Automakers are no longer using Ethernet in cars just for on-board diagnostics, and are now using the technology in advanced driver-assistance systems and infotainment platforms as well as to connect rear vision cameras to a car's infotainment or safety system. Automakers view Ethernet as a good way to provide the necessary bandwidth for connecting different data-streaming sensors, including two- and three-dimensional and infrared cameras, in addition to radar sensors for sophisticated driver-assistance systems. Industry experts also envision using Ethernet to connect a display head unit and telematic transceiver systems for global positioning systems and vehicle-to-vehicle communications. The Open Alliance and the IEEE 802.3 working group are leading the effort to create a single Ethernet standard, and the first draft is expected this year. The two groups are working to establish 100 Mbps and 1 Gbps Ethernet as de facto standards. However, Ethernet could increase the number of proprietary auto networking specifications ten fold or more. "By around 2020 or so, we estimate there will be about 100 million Ethernet ports worldwide in automobiles," says TE Connectivity's Patrick Popp. "Ethernet is here to stay."

Google Breathes New Life Into Project Ara With a Developer Kit and Conference
Tech Republic (02/28/14) Conner Forrest

Google intends to revitalize interest in its ambitious Project Ara by releasing a developer kit and holding the first in a series of developer conferences for the modular smartphone, which is designed to let users upgrade individual components without purchasing a new phone. Motorola's Advanced Technologies and Projects group will host the conference in mid-April, and Gartner's Ken Dulaney says Google's strategy reflects its classical approach of opening new technology to the market for experimentation. "As an open project I think it has legs," he says. Project Ara's goal is to open-source smartphones' hardware elements and reduce electronic waste while giving control back to smartphone owners. There are questions as to whether Project Ara will appeal to everyday consumers, as well as whether the average smartphone user wants such a level of control. "This isn't going to be an average person's phone because they don't want that kind of complexity," says Forrester Research analyst Frank Gillett. "But, this is an opportunity for innovation." Gillett also notes a modular model promises to offer some interesting mix-and-match opportunities as components continue to shrink and modular design gets better.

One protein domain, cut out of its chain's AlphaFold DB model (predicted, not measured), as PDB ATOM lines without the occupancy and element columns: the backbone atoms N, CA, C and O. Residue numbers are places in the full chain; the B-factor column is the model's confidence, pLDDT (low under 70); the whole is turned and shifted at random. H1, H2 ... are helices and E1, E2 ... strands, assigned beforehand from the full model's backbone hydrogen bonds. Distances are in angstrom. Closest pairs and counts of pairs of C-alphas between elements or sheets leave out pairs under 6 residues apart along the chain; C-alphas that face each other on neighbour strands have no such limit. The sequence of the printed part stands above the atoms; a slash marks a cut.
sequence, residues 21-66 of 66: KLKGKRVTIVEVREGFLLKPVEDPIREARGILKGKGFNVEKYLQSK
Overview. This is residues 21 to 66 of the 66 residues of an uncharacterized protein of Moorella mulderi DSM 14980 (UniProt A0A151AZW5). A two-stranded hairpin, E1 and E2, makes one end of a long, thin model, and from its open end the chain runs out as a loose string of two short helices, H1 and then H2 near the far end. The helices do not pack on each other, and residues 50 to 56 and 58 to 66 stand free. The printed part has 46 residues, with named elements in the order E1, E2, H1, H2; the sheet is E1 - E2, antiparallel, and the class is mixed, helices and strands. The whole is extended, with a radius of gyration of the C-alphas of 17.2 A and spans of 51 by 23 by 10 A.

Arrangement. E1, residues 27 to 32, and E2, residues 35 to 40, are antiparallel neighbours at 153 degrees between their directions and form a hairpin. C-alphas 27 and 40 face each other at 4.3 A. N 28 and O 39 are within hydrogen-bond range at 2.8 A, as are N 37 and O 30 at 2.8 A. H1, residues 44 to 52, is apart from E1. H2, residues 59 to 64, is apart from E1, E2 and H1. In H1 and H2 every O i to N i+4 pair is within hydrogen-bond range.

Ford Invites Open Source Community to Tinker Away
EE Times (02/27/14) Junko Yoshida

People will be able to customize and tinker with their Ford Motor vehicles using the automaker's OpenXC open source platform. OpenXC works like an application programming interface for cars and combines open source hardware and software in a way that will enable enthusiasts to extend their vehicles with custom applications and pluggable modules. OpenXC uses standard, well-known tools to open up a wealth of data from the vehicle. The idea is to make the car as easy to program as a smartphone. Ford engineer Zachary Nelson has used OpenXC to re-task the motor from a Microsoft Xbox 360 game controller to create a shift knob that vibrates to signal gear shifts in a standard-transmission Mustang. The prototype uses the OpenXC research platform to link devices to the car via Bluetooth, and shares vehicle data from the on-board diagnostics port. "We designed the platform such that people can have real-time access to the vehicle data and they can do whatever they want with that data," Nelson says. He also notes that people with smartphones can use OpenXC to connect with real-time vehicle data.
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Software Maps Ambiguous Names in Texts to the Right Person
Saarland University (02/26/14) Gordon Bolduan

Max Planck Institute for Informatics researchers have developed AIDA, software that enables accurate disambiguation of named entities by analyzing them with the help of Wikipedia. AIDA establishes connections between mentions in the Wikipedia text and potential persons or places. "The more references exist between a mention and a specific person in Wikipedia, the more words of the person's Wikipedia article can also be found in the input text, and the higher the score the mention-entity edge receives," says Max Planck researcher Johannes Hoffart. AIDA then checks this score and picks the mention-entity edge with the highest score as the correct mapping. The researchers have implemented a search engine based on their approach that makes it possible to combine the search for strings with the search for specific objects such as persons and locations, and to search on categories. "With our new technique we can not only build better search engines, but also make computers understand texts almost as a human does, in an efficient way," says Max Planck researcher Gerhard Weikum.

Mitsubishi Planning Predictive User Interface for Cars
IEEE Spectrum (02/26/14) John Boyd

Mitsubishi Electric recently demonstrated prototype technology that predicts in-car operations. Drivers will be able to use the Ultra-Simple human-machine interface technology to find alternative driving routes, change radio stations, make phone calls, and adjust climate controls. The suggestions of the predictive technology will be based on operational history such as past destinations, previous use of the radio, phone, and air conditioner, as well as time of day, location, speed, fuel level, and current traffic and driving conditions. The technology will display the three most likely operations, but users will be able to override them. Drivers will be able to operate the system in one or two steps using a set of three buttons on the steering wheel, while viewing three predicted operations on a 44-cm heads-up display on the windshield above the dashboard. The system includes voice-recognition technology for making voice commands. Mitsubishi plans to ship the technology to automakers by spring 2018.